Exotic tropical islands, temperate mountain valleys, miles of deserted beaches, First-World cities packed with ultra-modern amenities, and ancient vineyard-shrouded hill towns… All of the countries in IL’s Retirement Index are worth considering. A destination that scores relatively poorly in a specific category is still a nation we believe ranks among the top 22 in the world for overseas retirement today.
My winters in Uruguay are very different than in my home state of Washington… There, my December, January, and February routine comprised keeping the house heated, wearing a coat to go outside, and occasionally scraping ice off the car windshield to drive to work. But in the southern hemisphere, the seasons are opposite. Now, in Uruguay, my December, January, and February routine includes keeping the windows open…
Five hours of driving on paved highways with jaw-dropping views of mountains and farmland brought us from the international airport in Belize City to our destination: Monkey River Village in the Toledo District, the southernmost area of Belize. We parked our truck and hopped on a boat taxi for the five-minute ride to our new but temporary home, a two-story Caribbean-style home…
People come to live around Arenal, about three hours north of San Jose, because they fall in love with these views. The weather—not humid, just warm and breezy—is also a big draw. So is the affordable real estate and low cost of living. It’s laid-back, peaceful. These factors alone make it one of the best places to live in Costa Rica.
When Brian and Stephanie Gough went on vacation in Tamarindo, a stunning stretch of palm-fringed shoreline on Costa Rica’s northern Pacific coast, their lives changed forever. They had such an incredible time that they couldn’t bear the thought of going back to their old lives. So they bought a local restaurant. “We fell in love with Tamarindo,” says Brian.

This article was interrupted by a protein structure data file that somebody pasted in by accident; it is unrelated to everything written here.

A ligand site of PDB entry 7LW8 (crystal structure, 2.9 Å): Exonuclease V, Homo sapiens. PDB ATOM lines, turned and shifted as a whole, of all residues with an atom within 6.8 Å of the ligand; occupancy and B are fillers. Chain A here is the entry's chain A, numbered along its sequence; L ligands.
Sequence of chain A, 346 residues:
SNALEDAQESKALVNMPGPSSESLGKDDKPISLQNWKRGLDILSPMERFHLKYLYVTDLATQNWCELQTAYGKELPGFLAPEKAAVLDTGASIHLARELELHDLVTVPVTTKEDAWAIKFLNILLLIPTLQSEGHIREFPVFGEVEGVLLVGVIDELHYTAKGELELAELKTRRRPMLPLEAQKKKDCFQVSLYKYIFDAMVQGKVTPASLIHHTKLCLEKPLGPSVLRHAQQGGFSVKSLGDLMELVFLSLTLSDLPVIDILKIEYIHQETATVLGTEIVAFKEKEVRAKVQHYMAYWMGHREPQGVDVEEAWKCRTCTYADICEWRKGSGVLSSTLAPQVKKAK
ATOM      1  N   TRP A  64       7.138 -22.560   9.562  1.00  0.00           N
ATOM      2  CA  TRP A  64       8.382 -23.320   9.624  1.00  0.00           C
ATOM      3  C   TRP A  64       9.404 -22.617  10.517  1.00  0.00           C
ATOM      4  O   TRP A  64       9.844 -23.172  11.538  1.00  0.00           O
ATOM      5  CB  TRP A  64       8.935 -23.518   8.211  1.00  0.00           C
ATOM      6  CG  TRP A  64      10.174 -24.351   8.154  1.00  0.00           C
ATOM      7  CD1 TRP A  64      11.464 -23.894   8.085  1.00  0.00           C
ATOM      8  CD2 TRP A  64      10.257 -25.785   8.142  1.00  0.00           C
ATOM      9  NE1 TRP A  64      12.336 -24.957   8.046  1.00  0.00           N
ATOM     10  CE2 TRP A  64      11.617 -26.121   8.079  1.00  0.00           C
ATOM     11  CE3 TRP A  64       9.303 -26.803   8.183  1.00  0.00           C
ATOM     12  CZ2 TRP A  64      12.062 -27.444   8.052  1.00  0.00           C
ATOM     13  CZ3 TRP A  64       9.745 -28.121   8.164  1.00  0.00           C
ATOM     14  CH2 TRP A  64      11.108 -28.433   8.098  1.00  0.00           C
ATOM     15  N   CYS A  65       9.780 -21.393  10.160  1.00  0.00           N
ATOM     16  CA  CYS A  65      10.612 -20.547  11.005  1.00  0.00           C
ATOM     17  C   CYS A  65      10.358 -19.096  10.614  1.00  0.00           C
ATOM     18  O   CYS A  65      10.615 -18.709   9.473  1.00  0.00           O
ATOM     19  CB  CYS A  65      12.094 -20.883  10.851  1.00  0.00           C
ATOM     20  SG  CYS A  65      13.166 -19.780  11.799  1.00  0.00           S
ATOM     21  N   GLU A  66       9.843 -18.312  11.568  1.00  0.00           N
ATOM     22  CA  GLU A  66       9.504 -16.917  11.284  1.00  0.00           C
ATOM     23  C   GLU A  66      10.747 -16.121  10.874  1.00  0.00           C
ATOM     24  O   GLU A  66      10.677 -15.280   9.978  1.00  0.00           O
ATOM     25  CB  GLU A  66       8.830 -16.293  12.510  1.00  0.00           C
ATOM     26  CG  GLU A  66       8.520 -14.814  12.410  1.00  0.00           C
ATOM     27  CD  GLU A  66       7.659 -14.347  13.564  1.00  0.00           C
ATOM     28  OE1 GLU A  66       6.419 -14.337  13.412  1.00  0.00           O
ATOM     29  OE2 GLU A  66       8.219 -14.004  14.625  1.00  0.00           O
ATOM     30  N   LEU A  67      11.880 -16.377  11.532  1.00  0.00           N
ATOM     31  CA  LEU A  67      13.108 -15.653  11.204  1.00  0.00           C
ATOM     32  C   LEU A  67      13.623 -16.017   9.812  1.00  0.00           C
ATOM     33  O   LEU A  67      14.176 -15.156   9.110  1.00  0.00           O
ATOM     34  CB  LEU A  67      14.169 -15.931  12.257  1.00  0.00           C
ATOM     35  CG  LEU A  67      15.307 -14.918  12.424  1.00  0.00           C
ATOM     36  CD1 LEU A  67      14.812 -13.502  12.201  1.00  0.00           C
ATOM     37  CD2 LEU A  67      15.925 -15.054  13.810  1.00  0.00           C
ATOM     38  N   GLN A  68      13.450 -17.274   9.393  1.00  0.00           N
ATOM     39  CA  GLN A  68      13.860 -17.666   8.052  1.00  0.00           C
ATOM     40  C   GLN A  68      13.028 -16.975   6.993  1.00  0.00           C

Formed 5,000 feet above sea level in the western highlands of Guatemala, the 11-mile long Lago de Atitlán is the deepest lake in Central America. It plunges to depths of over 1,000 feet. Three volcanoes dominate its southern fringe—Atitlán, Tolimán, and San Pedro; the latter two emerging from the lakeside. The lake itself changes as wistful breezes or surly gales whip up its sleek, glassy surface. The ever-shifting light reflecting off its belly…
It’s 5.00 p.m. on Monday afternoon. Time to start thinking about winding down the work day and getting ready to crawl home in rush hour traffic, then spending a few hours at home hopefully relaxing before going to bed… and getting ready to do it all over again on Tuesday. Except I don’t live that life anymore.
One thing that’s sure to make you homesick when you live overseas is the holiday season. Of course, one reason we left the States was to escape mall parking lot traffic jams, overcrowded superstores, and buying things we didn’t really need just out of habit. So I am glad to be away from the crass commercialism of Christmas shopping and constant TV commercials…
When I first moved to Paris, France more than a decade ago, I had high hopes for my first Christmas season. I just knew that this special city, already so magical, would transform itself into something extraordinary.
Known in Ireland as “the Kingdom,” County Kerry is spellbinding. A land of legends, lakes, and mountains, it comes with color-drenched little towns and craggy promontories that jut into the Atlantic. Fishing boats return at evening with catches of haddock, mackerel, monkfish, and scallops.
When my husband and I first started dreaming about taking a six-month “family sabbatical” with our four young kids somewhere in Central America, we’d considered Costa Rica and Panama as well as Belize. But then I met a British couple who lived in southern Belize. We stayed in touch and they often gave me advice about our unfolding plans.
There’s been a lot of talk this year about the Mayan apocalypse, due to take place tomorrow—December 21. Whatever happens, I figure I’m pretty much at ground zero for it: I live in Mexico’s Yucatan Peninsula, home to the Mayans.
At just 25 years old, Emily made a decision it takes most people years to make. She was working 50 plus hours a week in a stuffy office building in Boston. Although her work in the field of environmental advocacy was interesting, Emily realized she was settling into a typical career path of long hours and little sunshine. She wanted something more…
Puerto Rico at Christmas time also gives me an opportunity to photograph beach scenes, rainforest landscapes and holiday decorations all in one trip. As an extra bonus, the weather is warm and I get to enjoy some of the best seafood found anywhere.